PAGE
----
Master Gardeners earn excellence award

Photo provided Some of the herbs grown by the Wood County Master Gardeners at the Heritage Garden at Henderson Hall in Williamstown. The group recently won the Projects of Excellence award by the Master Gardeners Association of West Virginia for its work at Henderson Hall.

WILLIAMSTOWN — Wood County Master Gardeners were awarded a coveted Projects of Excellence award by the Master Gardeners Association of West Virginia for its Heritage Garden at Henderson Hall in Williamstown.

The award included the 2019 and 2020 growing seasons.

Master Gardeners are a program of the WVU Extension Service in Wood County. WVU Extension Service also provides opportunities for 4-H Youth, Community Education Outreach Service and traditional agriculture.

The Heritage Garden is a kitchen garden located at historical Henderson Hall. Wood County Master Gardeners grew vegetables, herbs and flowers that are as historically accurate as possible to the mansion and era.

“The Heritage Garden was beautiful and very productive,” Master Gardener Andrea Duke said. “It was a lot of work, but we had tomatoes, peppers, half runner beans in addition to lettuce and many different herbs such as rosemary, parsley and basil.

Photo provided The Wood County Master Gardeners was awarded one of the coveted Projects of Excellence award by the Master Gardeners Association of West Virginia for its Heritage Garden at Henderson Hall in Williamstown

A kitchen garden was important for settlers in the Mid-Ohio Valley, not only for food but to provide medicinal herbs, she said.

The Heritage Garden is 20-by-40 feet and is near the original kitchen of the Henderson Hall Mansion. The garden is surrounded by a picket fence to provide an animal deterrent, as well as to maintain a historical look. The interior of the garden includes four squares intersected by a 3 foot gravel pathway with brick edging.

“The Henderson Hall Heritage Garden Project is an exceptional example of our Master Gardener volunteer’s dedication to the community,” J.J. Barrett, WVU Extension agriculture agent, said. “Master Gardener Volunteers are to be commended. This partner project with Henderson Hall is an excellent example of community organizations working together for a common goal. I am confident that this project will not only improve each year in teaching gardening and horticulture skills, but also serve as a demonstration garden.”

Henderson Hall Plantation is an historical landmark in the Mid-Ohio Valley. The house, grounds and Henderson family cemetery is designated the Henderson Hall Historic District and is on the National Registry of Historic Places.

Henderson mansion, which stands on a terrace overlooking the Ohio River, was completed in 1859 using brick, stone and timber from the Henderson property. The 29-room Victorian-era Italianate style home contains priceless artifacts, antiques and furnishings, handmade linens, books dating to the 1600’s and important historical documents.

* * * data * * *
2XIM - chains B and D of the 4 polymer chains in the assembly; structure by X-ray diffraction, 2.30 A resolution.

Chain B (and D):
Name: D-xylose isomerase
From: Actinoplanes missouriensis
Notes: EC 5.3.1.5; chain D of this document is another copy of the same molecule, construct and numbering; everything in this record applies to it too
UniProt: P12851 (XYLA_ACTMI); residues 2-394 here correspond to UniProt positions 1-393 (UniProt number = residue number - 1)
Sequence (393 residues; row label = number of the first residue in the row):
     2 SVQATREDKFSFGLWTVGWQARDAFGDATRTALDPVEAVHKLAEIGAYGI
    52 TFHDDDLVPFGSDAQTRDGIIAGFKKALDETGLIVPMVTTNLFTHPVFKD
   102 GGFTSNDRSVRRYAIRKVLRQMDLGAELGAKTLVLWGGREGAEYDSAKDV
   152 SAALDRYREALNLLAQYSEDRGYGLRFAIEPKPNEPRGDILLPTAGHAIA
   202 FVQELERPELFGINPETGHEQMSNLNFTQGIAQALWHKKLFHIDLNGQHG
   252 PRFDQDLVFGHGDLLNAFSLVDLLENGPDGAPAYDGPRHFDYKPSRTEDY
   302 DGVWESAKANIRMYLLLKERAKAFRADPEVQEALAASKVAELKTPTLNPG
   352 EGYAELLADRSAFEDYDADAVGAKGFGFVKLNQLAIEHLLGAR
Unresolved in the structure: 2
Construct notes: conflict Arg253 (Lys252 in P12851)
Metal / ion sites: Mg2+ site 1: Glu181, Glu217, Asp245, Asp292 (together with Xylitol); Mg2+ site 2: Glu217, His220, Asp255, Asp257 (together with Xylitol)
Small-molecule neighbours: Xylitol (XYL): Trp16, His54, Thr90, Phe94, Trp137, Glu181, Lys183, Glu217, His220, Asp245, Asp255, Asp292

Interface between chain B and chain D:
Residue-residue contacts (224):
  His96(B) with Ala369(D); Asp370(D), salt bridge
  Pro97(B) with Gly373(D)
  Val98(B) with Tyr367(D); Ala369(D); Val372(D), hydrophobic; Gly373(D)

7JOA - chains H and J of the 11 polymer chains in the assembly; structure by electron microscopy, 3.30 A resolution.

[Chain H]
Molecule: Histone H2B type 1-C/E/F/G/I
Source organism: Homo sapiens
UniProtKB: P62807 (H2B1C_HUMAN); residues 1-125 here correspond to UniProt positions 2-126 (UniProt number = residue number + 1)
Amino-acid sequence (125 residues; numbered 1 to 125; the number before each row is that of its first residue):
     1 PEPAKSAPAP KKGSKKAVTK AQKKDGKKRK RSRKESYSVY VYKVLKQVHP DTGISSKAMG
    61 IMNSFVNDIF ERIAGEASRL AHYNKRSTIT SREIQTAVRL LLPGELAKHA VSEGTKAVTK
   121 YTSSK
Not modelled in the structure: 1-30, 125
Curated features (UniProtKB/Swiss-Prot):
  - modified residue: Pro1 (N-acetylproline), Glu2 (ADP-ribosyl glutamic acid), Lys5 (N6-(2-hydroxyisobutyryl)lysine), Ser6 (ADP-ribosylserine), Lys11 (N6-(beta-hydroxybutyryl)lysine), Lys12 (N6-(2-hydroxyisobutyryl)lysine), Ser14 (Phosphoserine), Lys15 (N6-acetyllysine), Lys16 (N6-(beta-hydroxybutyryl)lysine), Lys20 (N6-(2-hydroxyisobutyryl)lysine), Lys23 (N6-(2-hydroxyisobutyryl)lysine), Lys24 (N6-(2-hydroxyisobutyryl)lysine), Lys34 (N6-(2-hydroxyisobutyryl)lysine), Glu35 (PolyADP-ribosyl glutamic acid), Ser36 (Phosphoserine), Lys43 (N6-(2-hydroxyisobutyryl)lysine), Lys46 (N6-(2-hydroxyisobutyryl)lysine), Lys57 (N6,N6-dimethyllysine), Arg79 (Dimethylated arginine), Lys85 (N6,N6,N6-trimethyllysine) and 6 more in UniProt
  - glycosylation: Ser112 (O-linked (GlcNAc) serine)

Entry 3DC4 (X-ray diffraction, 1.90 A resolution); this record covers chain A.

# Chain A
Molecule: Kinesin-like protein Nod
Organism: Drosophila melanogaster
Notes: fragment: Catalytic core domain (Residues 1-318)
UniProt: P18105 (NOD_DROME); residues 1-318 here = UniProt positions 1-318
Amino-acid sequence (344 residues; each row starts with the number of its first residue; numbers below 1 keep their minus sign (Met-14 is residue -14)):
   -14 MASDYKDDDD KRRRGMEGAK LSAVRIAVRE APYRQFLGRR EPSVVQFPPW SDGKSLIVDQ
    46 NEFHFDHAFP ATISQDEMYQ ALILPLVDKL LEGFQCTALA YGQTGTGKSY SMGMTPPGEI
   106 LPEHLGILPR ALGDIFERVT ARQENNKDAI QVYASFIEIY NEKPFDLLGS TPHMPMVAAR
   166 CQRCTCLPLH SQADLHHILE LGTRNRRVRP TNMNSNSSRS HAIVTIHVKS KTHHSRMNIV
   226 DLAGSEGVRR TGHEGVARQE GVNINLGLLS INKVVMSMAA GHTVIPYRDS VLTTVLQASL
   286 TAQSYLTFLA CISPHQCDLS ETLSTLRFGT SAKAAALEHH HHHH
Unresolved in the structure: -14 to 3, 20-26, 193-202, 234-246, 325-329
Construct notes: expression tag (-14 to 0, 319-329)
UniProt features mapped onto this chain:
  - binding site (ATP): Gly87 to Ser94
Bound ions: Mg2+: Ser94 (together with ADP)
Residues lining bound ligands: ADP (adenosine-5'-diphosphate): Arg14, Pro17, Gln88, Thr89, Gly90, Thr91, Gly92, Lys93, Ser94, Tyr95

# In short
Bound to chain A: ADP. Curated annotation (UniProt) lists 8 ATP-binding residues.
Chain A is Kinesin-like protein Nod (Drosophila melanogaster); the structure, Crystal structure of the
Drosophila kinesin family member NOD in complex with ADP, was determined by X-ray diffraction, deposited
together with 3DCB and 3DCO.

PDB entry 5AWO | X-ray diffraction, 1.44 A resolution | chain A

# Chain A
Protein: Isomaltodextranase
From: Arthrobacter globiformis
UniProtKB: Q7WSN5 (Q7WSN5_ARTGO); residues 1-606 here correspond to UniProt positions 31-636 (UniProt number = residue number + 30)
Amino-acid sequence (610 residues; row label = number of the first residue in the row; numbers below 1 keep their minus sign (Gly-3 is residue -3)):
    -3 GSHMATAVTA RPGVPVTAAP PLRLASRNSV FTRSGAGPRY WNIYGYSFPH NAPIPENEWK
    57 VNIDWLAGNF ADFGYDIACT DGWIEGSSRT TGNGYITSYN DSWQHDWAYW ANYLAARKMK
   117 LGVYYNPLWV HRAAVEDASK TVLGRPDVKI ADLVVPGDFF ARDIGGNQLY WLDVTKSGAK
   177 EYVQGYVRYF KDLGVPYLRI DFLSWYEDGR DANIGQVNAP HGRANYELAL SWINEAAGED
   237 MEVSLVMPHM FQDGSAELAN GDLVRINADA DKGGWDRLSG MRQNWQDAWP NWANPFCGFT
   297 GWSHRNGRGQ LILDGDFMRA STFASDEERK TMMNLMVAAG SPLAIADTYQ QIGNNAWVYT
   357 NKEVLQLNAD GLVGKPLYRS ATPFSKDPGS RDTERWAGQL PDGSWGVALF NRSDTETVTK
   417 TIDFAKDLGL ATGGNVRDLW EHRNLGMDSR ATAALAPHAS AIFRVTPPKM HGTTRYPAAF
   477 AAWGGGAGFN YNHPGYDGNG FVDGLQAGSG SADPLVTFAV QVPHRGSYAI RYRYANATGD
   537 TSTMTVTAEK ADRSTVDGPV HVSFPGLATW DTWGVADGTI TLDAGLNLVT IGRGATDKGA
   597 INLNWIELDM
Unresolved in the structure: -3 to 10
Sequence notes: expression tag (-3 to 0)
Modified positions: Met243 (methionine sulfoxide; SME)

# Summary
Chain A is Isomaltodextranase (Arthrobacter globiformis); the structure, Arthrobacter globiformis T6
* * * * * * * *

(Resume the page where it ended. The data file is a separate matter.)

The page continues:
Master Gardeners worked with Randy Modesitt, curator and historian at Henderson Hall Plantation, to plan the project. Construction of the garden and fencing was completed by contractors funded by Henderson Hall.

Working with Modesitt, research was conducted by the Master Gardeners on the history of the Henderson Hall kitchen garden as mentioned in letters, diaries and poems of the Henderson family.

“We are always excited for people to learn about the history of the Henderson family and Henderson Plantation,” Modesitt said. “The Heritage Garden was a wonderful project to collaborate with the Master Gardeners on. It turned out great.”

Many of the seeds for the project were purchased from the Monticello heirloom seed collection of the Thomas Jefferson Foundation to remain as true to the original heritage garden as possible. Wood plant markers were each customized with the HH monogram and appropriately labeled according to the location of specific plants.

Several Master Gardener volunteers chose one or more varieties of seeds to grow at home so seedlings would be ready to transplant into the kitchen garden. As the growing season progressed throughout the summer months, associated produce from the garden was given to Henderson Hall visitors/tourists as it was picked.

Master Gardeners Duke and Krista Rogers were in charge of the planning and planting of the Heritage Garden. Master Gardener volunteers were responsible for regularly watering the garden in addition to weeding and maintaining it during the spring and summer.

Master Gardeners involved in taking care garden included Duke, Rogers, Marcia Campbell, Earlene Carpenter, Robin Clark, Susan Dale, Lynn Greenly, Marty Hamilton, Bob High, Tony Playtis and Velda Settle.

Additional responsibilities for the gardening group included picking produce during the harvest season and preparing the garden for winter. The harvest season concluded in September with an herb workshop hosted in the kitchen garden by the Wood County Master Gardeners.

Henderson Hall Plantation hosted over 2,000 visitors in 2019 before the COVID-19 pandemic. Many benefited from the addition of the heritage garden project to experience the farm to table lifestyle of the 1800’s.

“Not only was the vibrant beauty of the garden greatly admired, the educational aspect of the plants enriched each visitor’s perception of agriculture and its importance to society,” Rogers, president of the Master Gardeners, said. “Henderson Hall Heritage Garden Project was a great success.

”We are currently in the process of planning the 2021 season,” Rogers said. “Hopefully this project has inspired others to become gardeners themselves.”

For more information about the Master Gardener Program in Wood County, contact Barrett at (304) 424-1960 or email jj.barrett@mail.wvu.edu.


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